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Does Gen Z communicate differently at work?

I think I'm going to be sick.

I need to lay down.

Gen Z shakes up workplace communication

April Rubin, Axios News

Punctuation in messages to colleagues is out. Talking about mental health at work is in.

Why it matters: The labor force's youngest members are revamping the workplace with internet speak, attention to well-being and uncanny realness.

  • Older colleagues notice "just how frank, non-differential and empowered younger generations are in speaking their mind, calling things out" at work, said Jeffrey Sanchez-Burks, a professor of business administration at the University of Michigan. It's even motivated them to do the same.

  • 80% of Gen Z employees in a survey conducted by Deloitte said mental health support and policies are important to them when considering an employer. For millennials, it was 82%.

Between the lines: The shift in young employees' openness spans everything from well-being to money.

  • Unlike some older colleagues, Gen Z has embraced salary sharing, said Christine Cruzvergara, the chief education strategy officer for career platform Handshake. They use this information to hold their employers accountable.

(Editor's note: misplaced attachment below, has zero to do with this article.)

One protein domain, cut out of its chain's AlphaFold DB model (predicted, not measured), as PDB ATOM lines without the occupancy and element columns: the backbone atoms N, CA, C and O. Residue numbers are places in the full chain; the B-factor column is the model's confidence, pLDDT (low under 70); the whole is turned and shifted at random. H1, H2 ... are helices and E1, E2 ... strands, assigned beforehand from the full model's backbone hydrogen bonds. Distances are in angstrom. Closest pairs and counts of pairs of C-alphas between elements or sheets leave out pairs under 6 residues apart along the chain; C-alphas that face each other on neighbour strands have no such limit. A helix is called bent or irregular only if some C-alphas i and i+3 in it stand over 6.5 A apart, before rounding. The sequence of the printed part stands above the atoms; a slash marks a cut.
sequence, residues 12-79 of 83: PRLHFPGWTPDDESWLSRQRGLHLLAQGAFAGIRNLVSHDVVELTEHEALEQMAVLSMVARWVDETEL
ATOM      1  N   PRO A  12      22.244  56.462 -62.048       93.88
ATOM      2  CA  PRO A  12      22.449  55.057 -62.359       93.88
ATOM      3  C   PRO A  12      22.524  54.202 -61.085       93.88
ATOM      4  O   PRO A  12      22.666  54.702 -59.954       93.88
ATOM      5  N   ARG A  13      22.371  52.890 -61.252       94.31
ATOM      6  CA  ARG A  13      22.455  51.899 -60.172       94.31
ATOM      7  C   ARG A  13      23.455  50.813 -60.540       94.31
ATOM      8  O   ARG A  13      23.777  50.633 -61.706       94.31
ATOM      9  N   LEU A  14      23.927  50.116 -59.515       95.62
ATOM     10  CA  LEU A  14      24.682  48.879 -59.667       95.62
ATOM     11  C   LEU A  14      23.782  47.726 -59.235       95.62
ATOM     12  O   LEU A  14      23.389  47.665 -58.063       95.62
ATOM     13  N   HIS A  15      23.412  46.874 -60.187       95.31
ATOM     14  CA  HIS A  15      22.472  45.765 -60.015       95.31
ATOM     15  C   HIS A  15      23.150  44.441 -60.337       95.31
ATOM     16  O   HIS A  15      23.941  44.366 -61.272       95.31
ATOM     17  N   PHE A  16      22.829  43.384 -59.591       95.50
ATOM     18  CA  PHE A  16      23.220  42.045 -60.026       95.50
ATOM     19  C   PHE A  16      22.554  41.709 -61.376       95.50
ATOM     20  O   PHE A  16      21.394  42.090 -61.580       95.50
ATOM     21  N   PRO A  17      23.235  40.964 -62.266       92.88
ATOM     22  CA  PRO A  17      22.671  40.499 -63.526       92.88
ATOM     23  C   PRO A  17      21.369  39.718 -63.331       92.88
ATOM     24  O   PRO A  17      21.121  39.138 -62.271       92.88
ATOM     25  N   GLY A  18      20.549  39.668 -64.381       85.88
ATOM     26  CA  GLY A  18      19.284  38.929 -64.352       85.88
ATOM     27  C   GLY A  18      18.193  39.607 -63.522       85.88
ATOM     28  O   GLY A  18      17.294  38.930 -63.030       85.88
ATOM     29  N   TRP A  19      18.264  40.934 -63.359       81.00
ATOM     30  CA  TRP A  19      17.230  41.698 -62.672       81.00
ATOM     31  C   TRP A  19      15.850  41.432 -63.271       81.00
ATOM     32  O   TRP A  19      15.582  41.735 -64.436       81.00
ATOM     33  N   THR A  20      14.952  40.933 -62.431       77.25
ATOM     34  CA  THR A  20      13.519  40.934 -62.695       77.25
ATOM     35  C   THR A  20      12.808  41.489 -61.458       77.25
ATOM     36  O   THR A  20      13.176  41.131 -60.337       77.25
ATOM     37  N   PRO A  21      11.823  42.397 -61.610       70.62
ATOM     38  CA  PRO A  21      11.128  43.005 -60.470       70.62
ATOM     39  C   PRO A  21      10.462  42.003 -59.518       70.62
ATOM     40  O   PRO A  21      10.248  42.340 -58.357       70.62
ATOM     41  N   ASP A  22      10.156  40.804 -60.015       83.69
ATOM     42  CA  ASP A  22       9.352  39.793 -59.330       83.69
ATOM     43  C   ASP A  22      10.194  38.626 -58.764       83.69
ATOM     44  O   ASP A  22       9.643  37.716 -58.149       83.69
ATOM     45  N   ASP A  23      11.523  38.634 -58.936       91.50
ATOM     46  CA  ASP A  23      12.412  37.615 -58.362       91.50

• Younger employees seek out salary audits and data based on gender, race or location from their employers, she said.

  • "All of those things are now just expected," she said.

Maren Hogan, a member of Gen X and CEO at Red Branch marketing and advertising agency, said Gen Z employees helped normalize frankness about mental health in her workplace.

  • "They're more open if they think it's going to impact their work, or they just want to talk about it," she said.

Of note: Elon Ciriaco, a Gen Z-Millennial cusp who has worked in real estate, fintech and hospitality, said she doesn't relate to her older colleagues' guilt about forgoing overtime.

  • Getting along with her manager and coworkers though? Key.

  • "If I'm working late, I'm working late to help a friend," she said.

Zoom out: Younger colleagues, who grew up with social media, have been more likely to talk casually and about aspects of their personal life in the workplace, Sanchez-Burks said.

  • They have greater comfort "blending the way they can communicate with their friends and their co-workers," Sanchez-Burks said.

While virtual communication comes naturally, workplace jargon can read like alphabet soup.

  • For example, being "out of pocket" in the workplace can signal someone will be unreachable for a period of time.

  • But to Gen Z, the expression's meaning, with origins in Black American English, refers to off-base or unhinged behavior.

And all those periods and ellipses? Passive aggressive.

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